# SSA tutorial

This Matlab tutorial demonstrates step by step the Singular Spectrum Analysis (SSA).

Set general Parameters
M = 30;    % window length = embedding dimension
N = 200;   % length of generated time series
T = 22;    % period length of sine function
stdnoise = 1; % noise-to-signal ratio


## Create time series X

First of all, we generate a time series, a sine function of length N with observational white noise

t = (1:N)';
X = sin(2*pi*t/T);
noise = stdnoise*randn(size(X));
X = X + noise;
X = X - mean(X);            % remove mean value
X = X/std(X,1);             % normalize to standard deviation 1

figure(1);
set(gcf,'name','Time series X');
clf;
plot(t,X,'b-');

## Calculate covariance matrix C (Toeplitz approach)

Next, we calculate the covariance matrix. There are several numerical approaches to estimate C. Here, we calculate the covariance function with CORR and build C with the function TOEPLITZ.

covX = xcorr(X,M-1,'unbiased');
Ctoep=toeplitz(covX(M:end));

figure(2);
set(gcf,'name','Covariance matrix');
clf;
imagesc(Ctoep);
axis square
set(gca,'clim',[-1 1]);
colorbar

## Calculate covariance matrix (trajectory approach)

An alternative approach is to determine C directly from the scalar product of Y, the time-delayed embedding of X. Although this estimation of C does not give a Toeplitz structure, with the eigenvectors not being symmetric or antisymmetric, it ensures a positive semi-definite covariance matrix.

Y=zeros(N-M+1,M);
for m=1:M
Y(:,m) = X((1:N-M+1)+m-1);
end;
Cemb=Y'*Y / (N-M+1);

figure(2);
set(gcf,'name','Covariance matrix');
clf;
imagesc(Cemb);
axis square
set(gca,'clim',[-1 1]);
colorbar

## Choose covariance estimation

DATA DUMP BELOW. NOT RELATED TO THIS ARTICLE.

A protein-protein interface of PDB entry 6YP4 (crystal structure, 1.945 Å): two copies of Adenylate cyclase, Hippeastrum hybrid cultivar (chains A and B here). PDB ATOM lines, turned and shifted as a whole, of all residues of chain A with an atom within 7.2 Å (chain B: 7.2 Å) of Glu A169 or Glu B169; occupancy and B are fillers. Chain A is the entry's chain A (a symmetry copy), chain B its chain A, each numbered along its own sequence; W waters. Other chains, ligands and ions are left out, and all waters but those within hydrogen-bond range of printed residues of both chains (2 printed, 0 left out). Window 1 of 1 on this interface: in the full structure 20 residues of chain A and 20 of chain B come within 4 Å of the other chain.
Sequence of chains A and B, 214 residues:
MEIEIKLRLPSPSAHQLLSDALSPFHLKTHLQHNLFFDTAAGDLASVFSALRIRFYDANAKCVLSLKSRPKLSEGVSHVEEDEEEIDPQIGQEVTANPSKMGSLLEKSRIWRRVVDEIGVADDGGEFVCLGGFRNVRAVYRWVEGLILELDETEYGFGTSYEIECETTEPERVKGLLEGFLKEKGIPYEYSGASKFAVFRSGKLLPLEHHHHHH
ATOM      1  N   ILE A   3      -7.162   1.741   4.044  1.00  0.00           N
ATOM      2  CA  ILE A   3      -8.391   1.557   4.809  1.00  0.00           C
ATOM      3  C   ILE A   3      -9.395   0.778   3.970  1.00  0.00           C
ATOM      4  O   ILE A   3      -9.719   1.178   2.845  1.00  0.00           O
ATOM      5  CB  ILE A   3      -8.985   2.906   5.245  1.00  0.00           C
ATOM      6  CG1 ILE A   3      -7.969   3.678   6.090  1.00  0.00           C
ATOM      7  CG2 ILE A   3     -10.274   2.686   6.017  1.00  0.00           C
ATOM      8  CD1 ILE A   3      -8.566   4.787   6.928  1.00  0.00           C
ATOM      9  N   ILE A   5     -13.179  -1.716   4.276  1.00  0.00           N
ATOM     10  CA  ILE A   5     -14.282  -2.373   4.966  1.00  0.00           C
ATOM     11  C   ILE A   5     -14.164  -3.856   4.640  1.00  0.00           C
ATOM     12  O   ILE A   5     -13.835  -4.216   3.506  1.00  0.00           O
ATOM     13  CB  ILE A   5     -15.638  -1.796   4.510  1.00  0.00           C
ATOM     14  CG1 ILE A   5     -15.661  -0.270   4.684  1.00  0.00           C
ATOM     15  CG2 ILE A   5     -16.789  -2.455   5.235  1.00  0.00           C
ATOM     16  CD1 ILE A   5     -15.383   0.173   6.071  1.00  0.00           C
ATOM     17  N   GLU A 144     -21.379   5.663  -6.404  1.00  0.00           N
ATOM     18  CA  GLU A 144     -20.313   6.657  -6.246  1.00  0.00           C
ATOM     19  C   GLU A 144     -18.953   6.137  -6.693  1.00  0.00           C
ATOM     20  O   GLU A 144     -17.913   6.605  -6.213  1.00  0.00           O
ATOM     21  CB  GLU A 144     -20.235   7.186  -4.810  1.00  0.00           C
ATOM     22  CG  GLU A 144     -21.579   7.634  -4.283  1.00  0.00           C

Choose between Toeplitz approach (cf. Vautard & Ghil) and trajectory approach (cf. Broomhead & King).

% C=Ctoep;
C=Cemb;


## Calculate eigenvalues LAMBDA and eigenvectors RHO

In order to determine the eigenvalues and eigenvectors of C, we use the function EIG. This function returns two matrices, the matrix RHO with eigenvectors arranged in columns, and the matrix LAMBDA with eigenvalues along the diagonal.

[RHO,LAMBDA] = eig(C);
LAMBDA = diag(LAMBDA);               % extract the diagonal elements
[LAMBDA,ind]=sort(LAMBDA,'descend'); % sort eigenvalues
RHO = RHO(:,ind);                    % and eigenvectors

figure(3);
set(gcf,'name','Eigenvectors RHO and eigenvalues LAMBDA')
clf;
subplot(3,1,1);
plot(LAMBDA,'o-');
subplot(3,1,2);
plot(RHO(:,1:2), '-');
legend('1', '2');
subplot(3,1,3);
plot(RHO(:,3:4), '-');
legend('3', '4');

## Calculate principal components PC

The principal components are given as the scalar product between Y, the time-delayed embedding of X, and the eigenvectors RHO.

PC = Y*RHO;

figure(4);
set(gcf,'name','Principal components PCs')
clf;
for m=1:4
subplot(4,1,m);
plot(t(1:N-M+1),PC(:,m),'k-');
ylabel(sprintf('PC %d',m));
ylim([-10 10]);
end;

## Calculate reconstructed components RC

In order to determine the reconstructed components RC, we have to invert the projecting PC = Y*RHO; i.e. RC = Y*RHO*RHO'=PC*RHO'. Averaging along anti-diagonals gives the RCs for the original input X.

RC=zeros(N,M);
for m=1:M
buf=PC(:,m)*RHO(:,m)'; % invert projection
buf=buf(end:-1:1,:);
for n=1:N % anti-diagonal averaging
RC(n,m)=mean( diag(buf,-(N-M+1)+n) );
end
end;

figure(5);
set(gcf,'name','Reconstructed components RCs')
clf;
for m=1:4
subplot(4,1,m);
plot(t,RC(:,m),'r-');
ylabel(sprintf('RC %d',m));
ylim([-1 1]);
end;

## Compare reconstruction and original time series

Note that the original time series X can be completely reconstructed by the sum of all reconstructed components RC (upper panel). The sine function can be reconstructed with the first pair of RCs (lower panel).

figure(6);
set(gcf,'name','Original time series X and reconstruction RC')
clf;
subplot(2,1,1)
plot(t,X,'b-',t,sum(RC(:,:),2),'r-');
legend('Original','Complete reconstruction');

subplot(2,1,2)
plot(t,X,'b','LineWidth',2);
plot(t,X,'b-',t,sum(RC(:,1:2),2),'r-');
legend('Original','Reconstruction with RCs 1-2');